Holding out in the hopes of turning your fortunes around doesn't help that much. With the accelerated recruiting timetable, kids you like but aren't great would go off the board and then you'd be hoping 1) your turnaround would happen like whoah and 2) there would be enough open-minded folk out there to fill up your class. Not likely in the current environment. I do expect that Michigan's turnaround will provide a small bump, but these days the relationships you build happen when players are juniors or younger, at summer camps early and summer visits and fall unofficials as juniors.
1) I am a little worried about the defense and time of possession in the spread offense. Do defenses on spread teams get more worn down (more plays, etc)? Are there examples of excellent defenses on spread teams from the past? I can't think of any off the top of my head.
2) Has anyone attempted to empirically test the changes in noise level on the field after the lux boxes went up? I would imagine somebody has measured decibels in the past (although I wonder if decibels is the best measure of the impact of crown noise on an opposing team.
Thanks for all your hard work on this.
1) Do you count Florida or Oklahoma or Texas as spread teams? Last year Florida's defense was better than its offense. Oklahoma's warp-speed attack wasn't as successful but there are some false assumptions built into total yardage numbers. Oklahoma and their opponents averaged almost 13 possessions a game last year, 20% more than Texas did. Adjust for that reality and viola:
Oklahoma’s offense is now rated a more reasonable shade under 11% better than Texas’ offense. And whereas Texas’ defensive advantage was nearly 27% it is now just over 8% in the new analysis.
That still wasn't great, as Texas finished 51st in total defense, but how much of that had to do with the Big 12's offensive explosion last year? It's hard to tell.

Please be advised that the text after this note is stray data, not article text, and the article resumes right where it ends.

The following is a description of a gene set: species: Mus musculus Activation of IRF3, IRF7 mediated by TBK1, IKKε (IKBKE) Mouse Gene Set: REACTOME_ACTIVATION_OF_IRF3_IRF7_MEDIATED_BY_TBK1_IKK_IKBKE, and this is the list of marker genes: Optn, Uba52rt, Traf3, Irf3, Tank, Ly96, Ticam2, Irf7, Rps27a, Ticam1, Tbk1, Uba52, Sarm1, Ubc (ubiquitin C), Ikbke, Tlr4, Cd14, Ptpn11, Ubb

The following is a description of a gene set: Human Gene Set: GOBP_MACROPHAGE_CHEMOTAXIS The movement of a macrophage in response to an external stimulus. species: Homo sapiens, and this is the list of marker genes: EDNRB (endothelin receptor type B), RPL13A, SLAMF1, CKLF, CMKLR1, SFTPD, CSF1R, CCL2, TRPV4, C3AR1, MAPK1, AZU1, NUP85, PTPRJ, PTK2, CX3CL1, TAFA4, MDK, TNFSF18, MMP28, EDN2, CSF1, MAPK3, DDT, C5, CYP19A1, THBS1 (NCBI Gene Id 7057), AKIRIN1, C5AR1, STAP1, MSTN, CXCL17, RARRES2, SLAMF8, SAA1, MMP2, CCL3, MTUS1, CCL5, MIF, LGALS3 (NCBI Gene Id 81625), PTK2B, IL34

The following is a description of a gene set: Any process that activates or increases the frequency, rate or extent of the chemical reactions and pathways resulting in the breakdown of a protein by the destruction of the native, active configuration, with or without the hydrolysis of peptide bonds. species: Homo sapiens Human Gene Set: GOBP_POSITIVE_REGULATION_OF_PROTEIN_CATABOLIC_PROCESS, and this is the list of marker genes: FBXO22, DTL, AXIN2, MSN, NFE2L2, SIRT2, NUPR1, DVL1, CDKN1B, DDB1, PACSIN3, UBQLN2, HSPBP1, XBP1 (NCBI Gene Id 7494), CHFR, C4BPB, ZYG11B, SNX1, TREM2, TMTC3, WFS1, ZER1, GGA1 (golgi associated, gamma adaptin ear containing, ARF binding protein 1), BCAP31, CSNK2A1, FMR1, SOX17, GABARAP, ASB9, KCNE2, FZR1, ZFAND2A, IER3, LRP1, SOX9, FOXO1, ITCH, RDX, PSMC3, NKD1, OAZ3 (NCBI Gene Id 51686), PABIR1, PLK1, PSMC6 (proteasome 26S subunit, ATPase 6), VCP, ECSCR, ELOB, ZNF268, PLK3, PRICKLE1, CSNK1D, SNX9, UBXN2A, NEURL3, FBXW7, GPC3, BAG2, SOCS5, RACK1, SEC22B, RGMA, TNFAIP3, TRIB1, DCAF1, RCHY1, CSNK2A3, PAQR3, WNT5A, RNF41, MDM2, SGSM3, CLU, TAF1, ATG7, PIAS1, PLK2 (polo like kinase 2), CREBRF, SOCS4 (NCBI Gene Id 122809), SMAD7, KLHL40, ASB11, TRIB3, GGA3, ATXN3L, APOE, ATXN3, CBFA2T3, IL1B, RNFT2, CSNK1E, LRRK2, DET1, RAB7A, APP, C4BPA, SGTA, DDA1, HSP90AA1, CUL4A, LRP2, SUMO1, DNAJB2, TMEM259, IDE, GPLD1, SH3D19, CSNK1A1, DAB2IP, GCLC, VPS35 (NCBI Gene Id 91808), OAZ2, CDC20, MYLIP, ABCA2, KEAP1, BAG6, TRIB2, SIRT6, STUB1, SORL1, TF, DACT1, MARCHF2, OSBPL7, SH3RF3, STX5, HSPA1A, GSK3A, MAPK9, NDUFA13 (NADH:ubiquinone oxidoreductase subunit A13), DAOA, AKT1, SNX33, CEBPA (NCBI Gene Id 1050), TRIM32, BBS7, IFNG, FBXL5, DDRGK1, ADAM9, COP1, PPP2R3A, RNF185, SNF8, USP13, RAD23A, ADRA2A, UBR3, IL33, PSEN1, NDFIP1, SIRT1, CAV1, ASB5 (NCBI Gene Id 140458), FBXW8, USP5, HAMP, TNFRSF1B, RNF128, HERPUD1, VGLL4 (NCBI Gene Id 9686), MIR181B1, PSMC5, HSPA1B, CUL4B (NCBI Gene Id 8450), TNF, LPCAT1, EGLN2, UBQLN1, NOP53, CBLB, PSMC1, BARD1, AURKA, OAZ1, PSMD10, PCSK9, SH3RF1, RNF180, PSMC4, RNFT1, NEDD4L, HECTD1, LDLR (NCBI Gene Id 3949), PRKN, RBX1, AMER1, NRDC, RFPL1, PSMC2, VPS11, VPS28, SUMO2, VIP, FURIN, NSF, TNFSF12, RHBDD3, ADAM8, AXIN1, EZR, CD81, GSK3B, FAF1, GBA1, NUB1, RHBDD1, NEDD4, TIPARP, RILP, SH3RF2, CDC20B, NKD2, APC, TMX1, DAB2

As far as pace and time of possession and Michigan go: this year, 90-yard touchdowns or kick return touchdowns are going to result in defense fatigue, walk-ons hitting the field, and poor defensive performance. It's not a coincidence that the defense gave up two long touchdown drives immediately after Notre Dame had a long field goal drive and Stonum returned that kick. So, yes, the severe lack of depth this year might make it more sensible to keep things at a leisurely pace. Long term, though, powers should be doing what Oklahoma did last year. More possessions reduces overall variance by increasing the number of trials and makes it unlikely an inferior team can hang with you.
2) Not to my knowledge.
I'm not sure to what extent you've already addressed this, but I am wondering what your thoughts are regarding Devin Gardner next year. From what I've heard/seen Gardner is a phenomenal athlete, and has recently improved his throwing motion to the point where I believe rivals has him the highest rated QB in the country. I really appreciate what Tate has brought to the table this year, but I think he is limited by his physical abilities. I don't think it's reasonable to sit Gardner just because Forcier is doing a good job if Gardner lives up to his potential. Do you see a two quarterback situation in the future? Assuming Forcier continues to play well, and Gardner keeps playing like the #1 QB recruit in the country, what do you foresee happening in the next 3 years at the quarterback position?